The “tip-up” consists of a narrow strip of lath or shingle, with a hole bored through it near the large end. At this end the line is attached, and the hook thrown in the water. A branch is now inserted through the aperture, and its ends are rested across the opening in the ice. No sooner does the fish bite than the long end tips straight in the air, and thus betrays its captive. Ten or fifteen of these contrivances will often keep one pretty busy, and do good service. By some an ordinary cut fish pole, arranged on a crotch, is used instead of the tip-ups just described. Pickerel fishing through the ice is a favorite winter sport in many localities. The line should be about thirty feet in length, and the bait should consist of a small, live fish, hooked through the back. A small cork float should be attached to the line at such a distance as will keep [Page 241] the bait above the bottom, and the superfluous line should be laid in a loose coil near the hole, the end being attached to a small switch or bush, stuck up in the ice near by. The pickerel, on taking the bait, should be allowed to play out the whole line before being pulled in, as the fish requires this time to fully swallow his prey, after which the hook is sure to hold him firmly. Twenty or thirty lines may thus be attended at once, the bush or twig acting the part of a tip-up, or sentinel.
Pickerel spearing is another successful mode of capture during the winter months. A large hole is made in the ice, in about two feet of water, and covered by a spacious box or board hut, six or seven feet square, and provided with a door. The spearman, concealed within, lowers his bait, consisting of an artificial fish with silver fins, made especially for the purpose. This he continually twirls in the water, and as the pickerel approaches the bait, he gradually raises it, until the fish is decoyed nearly to the surface of the water, when a quick stroke of the spear secures his victim, and the line is again lowered. This is capital sport, and is very successful.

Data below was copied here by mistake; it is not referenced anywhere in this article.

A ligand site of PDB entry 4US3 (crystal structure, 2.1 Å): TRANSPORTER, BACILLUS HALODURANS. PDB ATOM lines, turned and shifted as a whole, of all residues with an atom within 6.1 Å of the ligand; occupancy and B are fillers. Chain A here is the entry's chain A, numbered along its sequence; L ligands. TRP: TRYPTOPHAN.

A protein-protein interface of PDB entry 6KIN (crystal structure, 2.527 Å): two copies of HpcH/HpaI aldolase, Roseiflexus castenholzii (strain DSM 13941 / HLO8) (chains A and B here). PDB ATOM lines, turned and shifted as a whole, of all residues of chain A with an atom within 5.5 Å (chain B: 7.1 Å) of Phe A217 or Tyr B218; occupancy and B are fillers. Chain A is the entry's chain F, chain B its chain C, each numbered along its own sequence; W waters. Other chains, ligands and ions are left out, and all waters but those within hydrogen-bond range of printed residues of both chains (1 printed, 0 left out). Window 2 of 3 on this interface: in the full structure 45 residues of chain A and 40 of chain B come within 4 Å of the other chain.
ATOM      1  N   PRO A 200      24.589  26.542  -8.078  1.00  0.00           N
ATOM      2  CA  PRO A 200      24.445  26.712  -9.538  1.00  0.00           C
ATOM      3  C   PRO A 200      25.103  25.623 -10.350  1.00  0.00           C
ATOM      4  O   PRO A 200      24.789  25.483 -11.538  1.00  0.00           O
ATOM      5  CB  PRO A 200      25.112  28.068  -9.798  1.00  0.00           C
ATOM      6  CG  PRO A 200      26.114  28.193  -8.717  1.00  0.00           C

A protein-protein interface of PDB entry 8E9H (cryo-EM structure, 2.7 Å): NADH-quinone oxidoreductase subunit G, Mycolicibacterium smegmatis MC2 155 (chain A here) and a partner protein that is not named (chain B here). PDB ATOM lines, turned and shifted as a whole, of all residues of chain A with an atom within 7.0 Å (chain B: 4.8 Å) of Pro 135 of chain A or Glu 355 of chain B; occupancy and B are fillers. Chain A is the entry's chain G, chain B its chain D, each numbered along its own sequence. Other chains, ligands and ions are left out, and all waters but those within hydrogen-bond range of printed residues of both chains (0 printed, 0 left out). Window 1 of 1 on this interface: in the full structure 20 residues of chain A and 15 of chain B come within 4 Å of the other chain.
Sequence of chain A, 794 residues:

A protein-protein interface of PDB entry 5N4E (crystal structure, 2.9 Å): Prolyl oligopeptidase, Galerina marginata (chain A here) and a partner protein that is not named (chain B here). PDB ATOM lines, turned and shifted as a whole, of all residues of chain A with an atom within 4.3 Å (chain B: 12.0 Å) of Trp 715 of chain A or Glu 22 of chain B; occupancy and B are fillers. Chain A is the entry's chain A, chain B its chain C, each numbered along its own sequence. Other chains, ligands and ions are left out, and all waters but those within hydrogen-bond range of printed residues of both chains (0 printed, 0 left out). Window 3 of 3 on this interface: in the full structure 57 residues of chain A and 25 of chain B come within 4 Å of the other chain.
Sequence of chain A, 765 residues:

There is a very curious device for fishing by night commonly employed by some anglers, and sometimes known as the “lantern, or fish trap.” Many kinds of fish are attracted by a light, but to use a light as a bait, submerged beneath the water, certainly seems odd. It may be done, however, in the following way: The “fish lantern” used for this purpose consists of a bottle containing a solution of phosphorus in sweet oil. Procure a piece of the stick phosphorus the size of a small cherry, and submerging in a saucer of water, proceed to cut it into small pieces. Have in readiness a three-ounce white glass bottle half filled with sweet oil. Drop the pieces of phosphorus into the oil and cork the bottle tightly. In the space of a few hours the phosphorus will have been completely dissolved, and the contents of the bottle will present a thick, luminous fluid, which in a dark room, will afford considerable light. This is the fish lantern.